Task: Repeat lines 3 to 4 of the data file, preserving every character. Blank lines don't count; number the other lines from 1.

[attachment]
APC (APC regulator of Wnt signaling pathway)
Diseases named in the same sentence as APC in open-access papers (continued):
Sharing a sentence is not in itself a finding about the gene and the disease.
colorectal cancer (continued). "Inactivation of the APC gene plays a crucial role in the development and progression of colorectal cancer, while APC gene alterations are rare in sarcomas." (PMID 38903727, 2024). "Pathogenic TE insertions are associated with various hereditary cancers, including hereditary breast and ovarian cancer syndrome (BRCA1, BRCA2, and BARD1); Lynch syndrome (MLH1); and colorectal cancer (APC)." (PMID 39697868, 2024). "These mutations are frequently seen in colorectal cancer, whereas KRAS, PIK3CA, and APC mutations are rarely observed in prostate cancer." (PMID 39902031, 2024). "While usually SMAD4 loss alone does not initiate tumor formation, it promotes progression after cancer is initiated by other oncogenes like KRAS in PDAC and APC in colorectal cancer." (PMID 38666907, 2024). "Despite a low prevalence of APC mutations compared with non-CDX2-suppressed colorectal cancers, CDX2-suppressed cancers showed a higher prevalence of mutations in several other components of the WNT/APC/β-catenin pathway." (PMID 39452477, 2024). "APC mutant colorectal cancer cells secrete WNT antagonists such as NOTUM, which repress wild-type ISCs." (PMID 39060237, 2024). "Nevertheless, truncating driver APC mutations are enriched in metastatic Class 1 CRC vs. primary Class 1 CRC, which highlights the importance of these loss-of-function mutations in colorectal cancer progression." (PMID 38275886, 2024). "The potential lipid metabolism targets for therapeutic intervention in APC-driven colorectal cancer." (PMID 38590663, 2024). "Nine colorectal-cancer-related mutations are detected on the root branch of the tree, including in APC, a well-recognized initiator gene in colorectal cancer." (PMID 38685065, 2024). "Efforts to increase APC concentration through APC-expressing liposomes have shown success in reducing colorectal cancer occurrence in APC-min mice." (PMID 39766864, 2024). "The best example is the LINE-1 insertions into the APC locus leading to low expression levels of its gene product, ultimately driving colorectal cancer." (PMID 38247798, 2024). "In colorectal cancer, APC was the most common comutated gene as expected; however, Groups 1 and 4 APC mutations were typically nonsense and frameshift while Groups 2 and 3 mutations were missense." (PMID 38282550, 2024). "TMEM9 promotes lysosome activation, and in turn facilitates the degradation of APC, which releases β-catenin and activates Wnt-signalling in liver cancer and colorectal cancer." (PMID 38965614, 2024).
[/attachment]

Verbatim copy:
Sharing a sentence is not in itself a finding about the gene and the disease.
colorectal cancer (continued). "Inactivation of the APC gene plays a crucial role in the development and progression of colorectal cancer, while APC gene alterations are rare in sarcomas." (PMID 38903727, 2024). "Pathogenic TE insertions are associated with various hereditary cancers, including hereditary breast and ovarian cancer syndrome (BRCA1, BRCA2, and BARD1); Lynch syndrome (MLH1); and colorectal cancer (APC)." (PMID 39697868, 2024). "These mutations are frequently seen in colorectal cancer, whereas KRAS, PIK3CA, and APC mutations are rarely observed in prostate cancer." (PMID 39902031, 2024). "While usually SMAD4 loss alone does not initiate tumor formation, it promotes progression after cancer is initiated by other oncogenes like KRAS in PDAC and APC in colorectal cancer." (PMID 38666907, 2024). "Despite a low prevalence of APC mutations compared with non-CDX2-suppressed colorectal cancers, CDX2-suppressed cancers showed a higher prevalence of mutations in several other components of the WNT/APC/β-catenin pathway." (PMID 39452477, 2024). "APC mutant colorectal cancer cells secrete WNT antagonists such as NOTUM, which repress wild-type ISCs." (PMID 39060237, 2024). "Nevertheless, truncating driver APC mutations are enriched in metastatic Class 1 CRC vs. primary Class 1 CRC, which highlights the importance of these loss-of-function mutations in colorectal cancer progression." (PMID 38275886, 2024). "The potential lipid metabolism targets for therapeutic intervention in APC-driven colorectal cancer." (PMID 38590663, 2024). "Nine colorectal-cancer-related mutations are detected on the root branch of the tree, including in APC, a well-recognized initiator gene in colorectal cancer." (PMID 38685065, 2024). "Efforts to increase APC concentration through APC-expressing liposomes have shown success in reducing colorectal cancer occurrence in APC-min mice." (PMID 39766864, 2024). "The best example is the LINE-1 insertions into the APC locus leading to low expression levels of its gene product, ultimately driving colorectal cancer." (PMID 38247798, 2024). "In colorectal cancer, APC was the most common comutated gene as expected; however, Groups 1 and 4 APC mutations were typically nonsense and frameshift while Groups 2 and 3 mutations were missense." (PMID 38282550, 2024). "TMEM9 promotes lysosome activation, and in turn facilitates the degradation of APC, which releases β-catenin and activates Wnt-signalling in liver cancer and colorectal cancer." (PMID 38965614, 2024).